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This is a part of the series of posts on Getting memcache up and running on Kubernetes which explained how to create your first cluster. I recommend that you save your commands in various scripts so you can repeat them or modify them later.   

Installing helm and tiller

Helm (client side) and Tiller (server side) are used to install preconfigured kubernetes containers on a cluster. This simplifies the setup significantly and in the case of memcache, makes it trivial. First up you have to give permission for tiller to run in your cluster in the system namespace.

kubectl create serviceaccount --namespace kube-system tiller
kubectl create clusterrolebinding tiller --clusterrole=cluster-admin --serviceaccount=kube-system:tiller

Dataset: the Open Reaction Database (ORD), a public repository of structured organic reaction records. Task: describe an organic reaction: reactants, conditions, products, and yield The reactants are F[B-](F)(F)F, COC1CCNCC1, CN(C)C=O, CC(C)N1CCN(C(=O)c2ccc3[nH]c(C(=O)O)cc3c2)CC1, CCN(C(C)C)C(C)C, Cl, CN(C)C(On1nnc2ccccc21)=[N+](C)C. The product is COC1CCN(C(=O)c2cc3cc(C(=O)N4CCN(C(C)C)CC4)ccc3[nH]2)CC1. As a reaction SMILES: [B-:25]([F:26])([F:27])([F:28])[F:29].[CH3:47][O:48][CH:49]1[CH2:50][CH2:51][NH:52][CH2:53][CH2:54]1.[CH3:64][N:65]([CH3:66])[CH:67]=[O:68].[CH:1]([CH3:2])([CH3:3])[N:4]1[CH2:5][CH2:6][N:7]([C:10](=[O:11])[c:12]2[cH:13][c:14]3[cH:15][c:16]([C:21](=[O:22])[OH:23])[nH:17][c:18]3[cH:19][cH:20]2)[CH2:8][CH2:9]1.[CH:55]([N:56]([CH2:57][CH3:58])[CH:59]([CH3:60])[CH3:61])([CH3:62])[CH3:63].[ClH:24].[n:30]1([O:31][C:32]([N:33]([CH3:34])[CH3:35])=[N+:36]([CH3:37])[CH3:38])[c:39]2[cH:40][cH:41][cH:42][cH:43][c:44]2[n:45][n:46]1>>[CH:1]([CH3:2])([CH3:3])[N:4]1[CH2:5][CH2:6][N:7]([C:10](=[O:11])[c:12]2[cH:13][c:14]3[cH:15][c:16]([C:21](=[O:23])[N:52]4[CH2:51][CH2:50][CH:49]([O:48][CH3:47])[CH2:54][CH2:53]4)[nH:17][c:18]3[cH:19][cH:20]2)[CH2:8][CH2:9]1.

Helm installs Tiller, and you can get and initiliaze it like this.

curl https://raw.githubusercontent.com/kubernetes/helm/master/scripts/get | bash
helm init


Later on you’ll likely hit permission issues when you try to deploy memcached, so we’ll assign the role we created earlier to tiller, and update the initialization like this.

kubectl patch deploy --namespace kube-system tiller-deploy -p '{"spec":{"template":{"spec":{"serviceAccount":"tiller"}}}}'
helm init --service-account tiller --upgrade

Installing memcached

Helm will take care of the installation details and getting the latest memcached container from its repository. Here I’m running 3 memcached replicas.

helm install stable/memcached --name mycache --set replicaCount=3

You’ll get a bunch of information during the installation process, but when it’s all over you’ll be able to see these 3 pods. 

kubectl get pods
mycache-memcached-0 1/1 Running 0 4m
mycache-memcached-1 1/1 Running 0 3m
mycache-memcached-2 1/1 Running 0 2m

Next step

See Exposing a memcache loadbalancer

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